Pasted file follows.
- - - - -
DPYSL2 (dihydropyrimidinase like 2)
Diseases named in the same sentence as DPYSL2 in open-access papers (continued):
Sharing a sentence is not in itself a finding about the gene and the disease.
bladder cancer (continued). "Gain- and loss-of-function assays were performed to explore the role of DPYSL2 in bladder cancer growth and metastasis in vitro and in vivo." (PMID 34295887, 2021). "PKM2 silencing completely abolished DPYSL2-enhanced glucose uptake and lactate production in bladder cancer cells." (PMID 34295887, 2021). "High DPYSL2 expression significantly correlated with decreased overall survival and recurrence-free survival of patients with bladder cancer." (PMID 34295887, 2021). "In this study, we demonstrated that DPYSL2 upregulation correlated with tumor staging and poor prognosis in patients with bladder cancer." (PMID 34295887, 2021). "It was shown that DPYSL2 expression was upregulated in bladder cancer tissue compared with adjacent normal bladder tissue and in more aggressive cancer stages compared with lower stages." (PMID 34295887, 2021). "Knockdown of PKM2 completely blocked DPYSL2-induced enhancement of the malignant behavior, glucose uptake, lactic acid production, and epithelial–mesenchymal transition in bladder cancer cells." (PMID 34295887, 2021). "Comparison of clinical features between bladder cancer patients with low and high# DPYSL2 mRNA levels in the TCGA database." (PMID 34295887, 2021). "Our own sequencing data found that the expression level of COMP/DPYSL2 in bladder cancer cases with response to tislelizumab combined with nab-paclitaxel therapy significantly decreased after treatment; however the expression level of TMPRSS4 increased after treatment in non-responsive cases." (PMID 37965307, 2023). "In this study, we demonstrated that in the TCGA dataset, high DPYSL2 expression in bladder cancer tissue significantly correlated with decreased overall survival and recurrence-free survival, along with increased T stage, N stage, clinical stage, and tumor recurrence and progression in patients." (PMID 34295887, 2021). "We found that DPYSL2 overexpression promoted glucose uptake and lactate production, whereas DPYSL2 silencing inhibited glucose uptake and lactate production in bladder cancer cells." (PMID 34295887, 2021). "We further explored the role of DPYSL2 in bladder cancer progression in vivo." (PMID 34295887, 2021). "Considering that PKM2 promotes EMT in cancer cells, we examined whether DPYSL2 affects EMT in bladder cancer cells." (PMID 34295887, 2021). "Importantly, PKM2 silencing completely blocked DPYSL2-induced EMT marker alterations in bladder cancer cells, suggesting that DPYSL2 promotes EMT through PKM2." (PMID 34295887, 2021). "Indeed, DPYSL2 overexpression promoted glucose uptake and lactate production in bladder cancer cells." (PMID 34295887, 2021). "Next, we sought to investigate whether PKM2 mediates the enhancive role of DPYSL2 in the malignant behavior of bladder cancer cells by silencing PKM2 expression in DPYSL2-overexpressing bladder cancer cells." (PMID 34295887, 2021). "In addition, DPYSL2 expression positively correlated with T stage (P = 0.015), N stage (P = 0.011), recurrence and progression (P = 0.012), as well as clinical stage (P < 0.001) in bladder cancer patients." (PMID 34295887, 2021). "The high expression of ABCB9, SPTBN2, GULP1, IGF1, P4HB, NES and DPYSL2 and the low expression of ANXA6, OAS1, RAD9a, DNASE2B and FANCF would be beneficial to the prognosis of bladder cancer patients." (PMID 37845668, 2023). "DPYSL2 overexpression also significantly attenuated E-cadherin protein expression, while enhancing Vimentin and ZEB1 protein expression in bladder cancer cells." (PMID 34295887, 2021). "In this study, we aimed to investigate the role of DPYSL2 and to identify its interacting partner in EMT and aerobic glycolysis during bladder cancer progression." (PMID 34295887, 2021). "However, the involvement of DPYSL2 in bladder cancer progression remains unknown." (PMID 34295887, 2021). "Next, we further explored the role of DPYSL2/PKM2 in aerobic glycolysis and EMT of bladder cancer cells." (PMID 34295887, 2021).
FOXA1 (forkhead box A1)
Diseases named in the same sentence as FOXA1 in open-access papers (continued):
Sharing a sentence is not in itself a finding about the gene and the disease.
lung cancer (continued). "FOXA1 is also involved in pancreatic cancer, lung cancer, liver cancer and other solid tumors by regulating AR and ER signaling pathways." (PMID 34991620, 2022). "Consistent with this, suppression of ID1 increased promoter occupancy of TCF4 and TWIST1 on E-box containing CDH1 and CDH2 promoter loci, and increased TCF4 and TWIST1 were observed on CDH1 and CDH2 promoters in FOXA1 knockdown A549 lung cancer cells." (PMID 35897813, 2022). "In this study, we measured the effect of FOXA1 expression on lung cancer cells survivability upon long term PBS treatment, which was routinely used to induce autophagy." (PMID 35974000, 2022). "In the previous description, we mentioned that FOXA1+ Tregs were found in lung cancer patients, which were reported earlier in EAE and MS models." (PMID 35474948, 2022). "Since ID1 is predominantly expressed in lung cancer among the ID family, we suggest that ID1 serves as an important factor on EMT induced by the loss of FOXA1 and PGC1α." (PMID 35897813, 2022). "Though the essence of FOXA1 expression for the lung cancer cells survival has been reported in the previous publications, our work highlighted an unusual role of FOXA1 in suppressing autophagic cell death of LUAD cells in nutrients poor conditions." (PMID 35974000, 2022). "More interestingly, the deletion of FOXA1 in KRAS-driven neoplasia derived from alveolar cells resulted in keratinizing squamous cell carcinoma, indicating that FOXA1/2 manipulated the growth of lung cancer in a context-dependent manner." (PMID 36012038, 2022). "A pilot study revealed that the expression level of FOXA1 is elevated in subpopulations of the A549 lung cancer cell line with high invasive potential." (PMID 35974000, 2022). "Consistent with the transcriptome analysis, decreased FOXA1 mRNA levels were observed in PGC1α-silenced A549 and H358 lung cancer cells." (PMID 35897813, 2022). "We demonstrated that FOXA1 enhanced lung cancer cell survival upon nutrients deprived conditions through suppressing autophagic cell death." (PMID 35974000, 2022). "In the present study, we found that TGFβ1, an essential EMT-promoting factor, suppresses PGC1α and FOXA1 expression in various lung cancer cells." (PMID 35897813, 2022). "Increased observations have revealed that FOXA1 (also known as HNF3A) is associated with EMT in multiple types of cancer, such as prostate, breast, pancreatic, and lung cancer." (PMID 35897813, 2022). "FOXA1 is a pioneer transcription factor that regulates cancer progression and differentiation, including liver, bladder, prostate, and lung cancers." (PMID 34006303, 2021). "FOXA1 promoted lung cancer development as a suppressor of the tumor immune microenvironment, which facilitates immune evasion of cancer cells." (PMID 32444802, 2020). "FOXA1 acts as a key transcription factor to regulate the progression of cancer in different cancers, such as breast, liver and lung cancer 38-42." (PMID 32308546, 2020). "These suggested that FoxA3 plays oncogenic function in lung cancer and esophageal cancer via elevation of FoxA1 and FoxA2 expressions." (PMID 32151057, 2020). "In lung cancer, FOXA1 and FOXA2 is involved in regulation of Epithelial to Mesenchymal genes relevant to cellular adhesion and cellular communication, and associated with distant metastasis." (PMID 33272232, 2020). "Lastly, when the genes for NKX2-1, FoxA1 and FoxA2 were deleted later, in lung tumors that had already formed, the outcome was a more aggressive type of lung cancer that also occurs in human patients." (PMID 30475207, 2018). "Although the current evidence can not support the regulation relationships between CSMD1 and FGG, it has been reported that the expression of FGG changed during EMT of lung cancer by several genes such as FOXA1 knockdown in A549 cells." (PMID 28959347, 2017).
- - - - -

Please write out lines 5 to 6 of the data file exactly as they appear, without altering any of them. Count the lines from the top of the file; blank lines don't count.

FOXA1 (forkhead box A1)
Diseases named in the same sentence as FOXA1 in open-access papers (continued):